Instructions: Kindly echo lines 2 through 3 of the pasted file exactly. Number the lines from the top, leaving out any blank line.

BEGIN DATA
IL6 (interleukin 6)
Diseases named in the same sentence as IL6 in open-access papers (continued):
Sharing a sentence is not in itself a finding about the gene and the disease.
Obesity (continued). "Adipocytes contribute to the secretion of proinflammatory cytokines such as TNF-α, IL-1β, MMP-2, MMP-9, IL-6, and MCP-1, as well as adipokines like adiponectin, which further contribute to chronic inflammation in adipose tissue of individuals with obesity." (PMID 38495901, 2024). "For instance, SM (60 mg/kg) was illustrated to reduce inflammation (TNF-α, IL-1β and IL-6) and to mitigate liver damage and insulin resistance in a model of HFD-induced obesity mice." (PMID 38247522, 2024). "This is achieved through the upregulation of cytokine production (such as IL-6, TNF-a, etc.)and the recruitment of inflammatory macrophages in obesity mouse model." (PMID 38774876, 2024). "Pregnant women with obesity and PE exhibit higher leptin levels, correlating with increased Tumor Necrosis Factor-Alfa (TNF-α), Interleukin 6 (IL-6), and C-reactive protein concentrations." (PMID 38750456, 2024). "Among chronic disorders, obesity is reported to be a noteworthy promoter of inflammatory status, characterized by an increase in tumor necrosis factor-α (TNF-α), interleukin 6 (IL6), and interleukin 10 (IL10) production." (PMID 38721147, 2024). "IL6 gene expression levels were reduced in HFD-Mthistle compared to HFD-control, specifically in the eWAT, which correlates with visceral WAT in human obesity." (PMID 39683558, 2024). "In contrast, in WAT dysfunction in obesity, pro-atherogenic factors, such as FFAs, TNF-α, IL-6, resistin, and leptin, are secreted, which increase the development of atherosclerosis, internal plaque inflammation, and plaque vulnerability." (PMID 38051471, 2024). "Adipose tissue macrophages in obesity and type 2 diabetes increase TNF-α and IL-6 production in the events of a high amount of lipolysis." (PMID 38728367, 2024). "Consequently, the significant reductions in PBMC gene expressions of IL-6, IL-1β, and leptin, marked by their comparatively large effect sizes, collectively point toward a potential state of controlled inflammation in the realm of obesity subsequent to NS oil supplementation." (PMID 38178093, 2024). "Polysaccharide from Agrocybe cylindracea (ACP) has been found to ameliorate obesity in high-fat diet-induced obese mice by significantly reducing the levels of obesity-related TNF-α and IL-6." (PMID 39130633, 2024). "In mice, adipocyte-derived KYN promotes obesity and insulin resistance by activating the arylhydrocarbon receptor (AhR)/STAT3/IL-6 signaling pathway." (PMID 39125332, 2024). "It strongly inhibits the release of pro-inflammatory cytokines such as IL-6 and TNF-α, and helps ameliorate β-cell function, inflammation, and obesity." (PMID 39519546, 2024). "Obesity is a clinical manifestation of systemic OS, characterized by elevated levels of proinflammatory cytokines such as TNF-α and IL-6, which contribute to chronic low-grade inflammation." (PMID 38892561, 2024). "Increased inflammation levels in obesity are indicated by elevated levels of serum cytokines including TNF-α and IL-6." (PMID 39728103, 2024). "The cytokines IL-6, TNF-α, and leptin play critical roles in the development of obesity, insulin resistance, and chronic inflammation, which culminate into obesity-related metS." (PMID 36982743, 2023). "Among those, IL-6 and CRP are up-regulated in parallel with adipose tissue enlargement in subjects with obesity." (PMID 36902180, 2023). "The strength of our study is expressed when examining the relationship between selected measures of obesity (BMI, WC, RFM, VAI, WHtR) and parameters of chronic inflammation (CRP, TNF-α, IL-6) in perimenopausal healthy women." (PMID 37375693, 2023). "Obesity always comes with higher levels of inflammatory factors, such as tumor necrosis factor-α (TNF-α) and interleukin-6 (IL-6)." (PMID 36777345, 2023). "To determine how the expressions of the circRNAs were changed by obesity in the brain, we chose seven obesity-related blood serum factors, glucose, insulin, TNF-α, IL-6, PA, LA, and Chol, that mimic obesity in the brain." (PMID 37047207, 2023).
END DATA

Diseases named in the same sentence as IL6 in open-access papers (continued):
Sharing a sentence is not in itself a finding about the gene and the disease.